A Story of Persecution from The United Arab Emirates

June 5, 2013 by Open Doors in

United Arab Emirates1

This week we are praying for The United Arab Emirates (or UAE). Here is some information on what life is like for Christians (and the persecution they face).

The UAE is one of the most liberal countries in the Gulf; expatriates make up around 85 percent of the population. The constitution provides for religious freedom on the condition that established customs, public policy or public morals are not violated. The government restricts this freedom in practice. Christians in the United Arab Emirates, who are mainly foreign workers, are mostly persecuted by the government’s discriminatory attitude and society’s hostile attitude towards Christianity, resulting sometimes in deportation.

The government is placing restrictions on the development of facilities for Christian migrants. Persecution also comes from those community members who monitor Christian migrants. This is a reality in the whole country, although smaller more conservative Emirates are more restrictive than the larger ones.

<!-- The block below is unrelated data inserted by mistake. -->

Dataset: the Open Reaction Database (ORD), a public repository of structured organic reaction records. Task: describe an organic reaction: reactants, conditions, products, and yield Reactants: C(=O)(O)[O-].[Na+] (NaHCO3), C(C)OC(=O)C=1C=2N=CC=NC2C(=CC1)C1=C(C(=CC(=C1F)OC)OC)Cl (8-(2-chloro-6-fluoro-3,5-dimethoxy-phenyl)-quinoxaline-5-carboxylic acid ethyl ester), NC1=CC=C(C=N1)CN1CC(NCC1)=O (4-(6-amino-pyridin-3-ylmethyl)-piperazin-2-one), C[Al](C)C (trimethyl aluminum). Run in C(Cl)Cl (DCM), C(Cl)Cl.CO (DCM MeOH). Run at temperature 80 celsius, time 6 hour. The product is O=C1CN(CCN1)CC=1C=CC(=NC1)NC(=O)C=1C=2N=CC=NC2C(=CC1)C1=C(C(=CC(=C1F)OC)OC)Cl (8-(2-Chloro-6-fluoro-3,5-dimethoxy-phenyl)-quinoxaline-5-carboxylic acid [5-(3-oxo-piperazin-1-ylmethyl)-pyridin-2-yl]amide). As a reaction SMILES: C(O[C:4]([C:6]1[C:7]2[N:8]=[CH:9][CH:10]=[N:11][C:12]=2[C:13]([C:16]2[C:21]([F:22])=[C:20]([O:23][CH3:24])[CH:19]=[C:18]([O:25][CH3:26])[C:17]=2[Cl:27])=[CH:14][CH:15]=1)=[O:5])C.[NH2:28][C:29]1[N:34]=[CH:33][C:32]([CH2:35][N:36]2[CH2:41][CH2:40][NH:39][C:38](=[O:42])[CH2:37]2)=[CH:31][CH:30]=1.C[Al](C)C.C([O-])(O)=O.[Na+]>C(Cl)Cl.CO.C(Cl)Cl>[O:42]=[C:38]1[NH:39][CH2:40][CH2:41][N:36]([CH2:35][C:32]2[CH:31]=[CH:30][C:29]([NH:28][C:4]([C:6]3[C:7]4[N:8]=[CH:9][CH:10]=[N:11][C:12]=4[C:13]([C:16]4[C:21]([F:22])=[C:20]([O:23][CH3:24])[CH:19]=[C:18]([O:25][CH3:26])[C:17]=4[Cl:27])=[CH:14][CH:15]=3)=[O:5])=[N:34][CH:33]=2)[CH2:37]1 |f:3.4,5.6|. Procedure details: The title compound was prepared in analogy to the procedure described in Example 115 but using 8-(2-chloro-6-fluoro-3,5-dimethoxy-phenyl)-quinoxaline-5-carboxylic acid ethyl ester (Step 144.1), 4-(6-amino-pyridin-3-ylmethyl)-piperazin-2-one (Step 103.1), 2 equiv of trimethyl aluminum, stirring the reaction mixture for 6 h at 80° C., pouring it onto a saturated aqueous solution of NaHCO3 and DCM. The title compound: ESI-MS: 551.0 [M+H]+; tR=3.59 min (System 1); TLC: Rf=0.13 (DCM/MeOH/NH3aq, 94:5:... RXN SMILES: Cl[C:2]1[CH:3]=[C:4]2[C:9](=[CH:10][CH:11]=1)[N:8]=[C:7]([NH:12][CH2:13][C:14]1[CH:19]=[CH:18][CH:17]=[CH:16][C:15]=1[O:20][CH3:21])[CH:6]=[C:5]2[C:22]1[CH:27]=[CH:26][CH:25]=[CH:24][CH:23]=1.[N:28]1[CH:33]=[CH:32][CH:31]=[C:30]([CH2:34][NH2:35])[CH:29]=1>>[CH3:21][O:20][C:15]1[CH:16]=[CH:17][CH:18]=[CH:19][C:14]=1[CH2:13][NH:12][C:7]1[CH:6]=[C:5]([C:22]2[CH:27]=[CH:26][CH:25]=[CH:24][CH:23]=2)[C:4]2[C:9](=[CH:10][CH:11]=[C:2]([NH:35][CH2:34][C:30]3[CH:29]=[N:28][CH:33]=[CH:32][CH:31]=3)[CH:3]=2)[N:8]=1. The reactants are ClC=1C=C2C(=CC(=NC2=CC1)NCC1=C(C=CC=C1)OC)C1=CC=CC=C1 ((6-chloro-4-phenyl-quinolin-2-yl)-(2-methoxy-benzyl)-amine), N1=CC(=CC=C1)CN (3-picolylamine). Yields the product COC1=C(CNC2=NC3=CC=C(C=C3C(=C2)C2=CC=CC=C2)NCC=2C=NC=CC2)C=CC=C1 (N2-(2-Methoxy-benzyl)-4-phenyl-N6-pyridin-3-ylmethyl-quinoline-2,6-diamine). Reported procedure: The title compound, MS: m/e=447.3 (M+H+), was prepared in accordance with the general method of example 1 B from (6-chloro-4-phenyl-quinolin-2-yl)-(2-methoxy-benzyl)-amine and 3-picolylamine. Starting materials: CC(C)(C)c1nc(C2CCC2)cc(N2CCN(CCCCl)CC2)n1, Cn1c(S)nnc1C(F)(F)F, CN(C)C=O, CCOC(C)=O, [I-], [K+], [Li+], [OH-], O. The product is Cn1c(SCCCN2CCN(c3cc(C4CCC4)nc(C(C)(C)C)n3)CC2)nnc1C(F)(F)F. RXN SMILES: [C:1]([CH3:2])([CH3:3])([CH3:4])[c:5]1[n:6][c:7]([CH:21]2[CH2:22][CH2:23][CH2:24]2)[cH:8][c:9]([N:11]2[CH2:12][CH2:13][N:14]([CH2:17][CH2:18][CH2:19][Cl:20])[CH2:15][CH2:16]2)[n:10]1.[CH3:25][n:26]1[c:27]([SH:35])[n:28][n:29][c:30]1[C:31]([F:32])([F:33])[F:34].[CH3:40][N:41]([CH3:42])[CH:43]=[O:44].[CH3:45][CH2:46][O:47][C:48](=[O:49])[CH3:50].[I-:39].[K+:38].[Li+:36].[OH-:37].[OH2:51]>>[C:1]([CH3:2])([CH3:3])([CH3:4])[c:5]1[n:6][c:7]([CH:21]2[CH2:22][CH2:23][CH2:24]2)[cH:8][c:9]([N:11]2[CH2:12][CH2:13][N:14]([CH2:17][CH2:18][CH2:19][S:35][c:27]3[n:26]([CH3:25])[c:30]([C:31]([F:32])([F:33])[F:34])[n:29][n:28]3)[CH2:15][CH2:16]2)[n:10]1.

Muslim Background Believers are under severe pressure by relatives, family and Muslim society due to Islamic government, law and culture. All citizens are defined as Muslims and the law denies Muslims the freedom to change religion under penalty of the death. To avoid death, social stigma or other penalties, converts may be pressured to return to Islam, to hide their faith or to travel to another country where their conversion is allowed. There are very few local believers among the Muslim population. Evangelism is prohibited, but non-Muslim groups can worship freely in dedicated buildings or private homes.


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